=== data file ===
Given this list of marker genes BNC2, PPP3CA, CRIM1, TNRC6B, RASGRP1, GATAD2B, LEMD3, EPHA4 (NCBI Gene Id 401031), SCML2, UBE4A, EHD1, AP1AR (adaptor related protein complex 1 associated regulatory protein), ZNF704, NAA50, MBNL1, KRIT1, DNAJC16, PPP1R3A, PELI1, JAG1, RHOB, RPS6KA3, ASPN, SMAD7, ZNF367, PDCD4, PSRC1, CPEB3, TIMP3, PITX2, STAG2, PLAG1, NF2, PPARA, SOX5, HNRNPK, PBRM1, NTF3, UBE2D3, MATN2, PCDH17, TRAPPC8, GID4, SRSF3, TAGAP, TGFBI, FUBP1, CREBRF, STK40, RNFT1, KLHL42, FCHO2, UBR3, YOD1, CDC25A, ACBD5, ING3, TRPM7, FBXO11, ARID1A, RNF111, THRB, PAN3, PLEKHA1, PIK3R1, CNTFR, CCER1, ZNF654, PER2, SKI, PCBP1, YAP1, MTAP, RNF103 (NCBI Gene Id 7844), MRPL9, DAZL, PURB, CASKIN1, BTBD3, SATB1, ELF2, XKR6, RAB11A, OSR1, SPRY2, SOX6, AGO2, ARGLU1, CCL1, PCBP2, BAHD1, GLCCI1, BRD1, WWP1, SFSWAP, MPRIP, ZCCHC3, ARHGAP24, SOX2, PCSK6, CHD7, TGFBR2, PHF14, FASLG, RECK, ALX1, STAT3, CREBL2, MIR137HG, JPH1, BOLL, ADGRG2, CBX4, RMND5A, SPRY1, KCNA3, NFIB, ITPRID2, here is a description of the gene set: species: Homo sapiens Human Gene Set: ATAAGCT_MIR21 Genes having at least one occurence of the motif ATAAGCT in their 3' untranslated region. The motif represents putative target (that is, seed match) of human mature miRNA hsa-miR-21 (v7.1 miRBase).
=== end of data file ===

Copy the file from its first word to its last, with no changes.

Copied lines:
Given this list of marker genes BNC2, PPP3CA, CRIM1, TNRC6B, RASGRP1, GATAD2B, LEMD3, EPHA4 (NCBI Gene Id 401031), SCML2, UBE4A, EHD1, AP1AR (adaptor related protein complex 1 associated regulatory protein), ZNF704, NAA50, MBNL1, KRIT1, DNAJC16, PPP1R3A, PELI1, JAG1, RHOB, RPS6KA3, ASPN, SMAD7, ZNF367, PDCD4, PSRC1, CPEB3, TIMP3, PITX2, STAG2, PLAG1, NF2, PPARA, SOX5, HNRNPK, PBRM1, NTF3, UBE2D3, MATN2, PCDH17, TRAPPC8, GID4, SRSF3, TAGAP, TGFBI, FUBP1, CREBRF, STK40, RNFT1, KLHL42, FCHO2, UBR3, YOD1, CDC25A, ACBD5, ING3, TRPM7, FBXO11, ARID1A, RNF111, THRB, PAN3, PLEKHA1, PIK3R1, CNTFR, CCER1, ZNF654, PER2, SKI, PCBP1, YAP1, MTAP, RNF103 (NCBI Gene Id 7844), MRPL9, DAZL, PURB, CASKIN1, BTBD3, SATB1, ELF2, XKR6, RAB11A, OSR1, SPRY2, SOX6, AGO2, ARGLU1, CCL1, PCBP2, BAHD1, GLCCI1, BRD1, WWP1, SFSWAP, MPRIP, ZCCHC3, ARHGAP24, SOX2, PCSK6, CHD7, TGFBR2, PHF14, FASLG, RECK, ALX1, STAT3, CREBL2, MIR137HG, JPH1, BOLL, ADGRG2, CBX4, RMND5A, SPRY1, KCNA3, NFIB, ITPRID2, here is a description of the gene set: species: Homo sapiens Human Gene Set: ATAAGCT_MIR21 Genes having at least one occurence of the motif ATAAGCT in their 3' untranslated region. The motif represents putative target (that is, seed match) of human mature miRNA hsa-miR-21 (v7.1 miRBase).